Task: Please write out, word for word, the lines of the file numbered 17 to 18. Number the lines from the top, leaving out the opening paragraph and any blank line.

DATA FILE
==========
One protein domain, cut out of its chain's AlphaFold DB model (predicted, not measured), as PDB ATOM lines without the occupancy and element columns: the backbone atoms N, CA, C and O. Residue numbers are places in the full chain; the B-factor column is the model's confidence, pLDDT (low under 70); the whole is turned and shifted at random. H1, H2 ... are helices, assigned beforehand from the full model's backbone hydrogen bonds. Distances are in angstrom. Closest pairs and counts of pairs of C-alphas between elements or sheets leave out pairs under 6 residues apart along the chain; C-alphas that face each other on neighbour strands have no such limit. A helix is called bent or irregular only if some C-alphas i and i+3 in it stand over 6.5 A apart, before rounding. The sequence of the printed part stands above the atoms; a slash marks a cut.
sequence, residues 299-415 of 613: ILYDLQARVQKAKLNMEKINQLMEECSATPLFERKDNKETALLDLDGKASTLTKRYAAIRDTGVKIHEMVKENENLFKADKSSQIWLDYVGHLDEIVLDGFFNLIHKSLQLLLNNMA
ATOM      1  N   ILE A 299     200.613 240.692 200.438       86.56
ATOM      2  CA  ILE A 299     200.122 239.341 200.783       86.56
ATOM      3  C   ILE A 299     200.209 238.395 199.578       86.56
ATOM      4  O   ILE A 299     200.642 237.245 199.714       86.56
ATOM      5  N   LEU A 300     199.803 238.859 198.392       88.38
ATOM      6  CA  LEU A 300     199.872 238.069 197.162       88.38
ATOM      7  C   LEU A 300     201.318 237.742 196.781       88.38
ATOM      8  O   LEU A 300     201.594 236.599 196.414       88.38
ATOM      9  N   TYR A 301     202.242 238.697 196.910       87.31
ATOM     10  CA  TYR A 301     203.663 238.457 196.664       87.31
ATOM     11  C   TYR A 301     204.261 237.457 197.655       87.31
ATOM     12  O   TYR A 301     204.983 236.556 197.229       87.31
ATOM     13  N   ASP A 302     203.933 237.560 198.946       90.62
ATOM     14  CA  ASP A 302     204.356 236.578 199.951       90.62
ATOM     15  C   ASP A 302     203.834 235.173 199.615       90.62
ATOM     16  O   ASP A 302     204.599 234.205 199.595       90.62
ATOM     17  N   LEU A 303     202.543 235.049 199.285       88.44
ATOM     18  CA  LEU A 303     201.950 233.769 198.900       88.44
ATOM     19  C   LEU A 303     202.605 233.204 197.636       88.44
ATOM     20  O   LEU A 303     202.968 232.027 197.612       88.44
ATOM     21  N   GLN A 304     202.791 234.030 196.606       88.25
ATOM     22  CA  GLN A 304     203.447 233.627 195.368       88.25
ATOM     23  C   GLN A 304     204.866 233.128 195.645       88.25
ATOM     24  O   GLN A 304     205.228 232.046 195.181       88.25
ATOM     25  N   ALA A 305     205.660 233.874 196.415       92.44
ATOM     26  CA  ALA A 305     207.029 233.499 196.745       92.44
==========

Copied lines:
ATOM     16  O   ASP A 302     204.599 234.205 199.595       90.62
ATOM     17  N   LEU A 303     202.543 235.049 199.285       88.44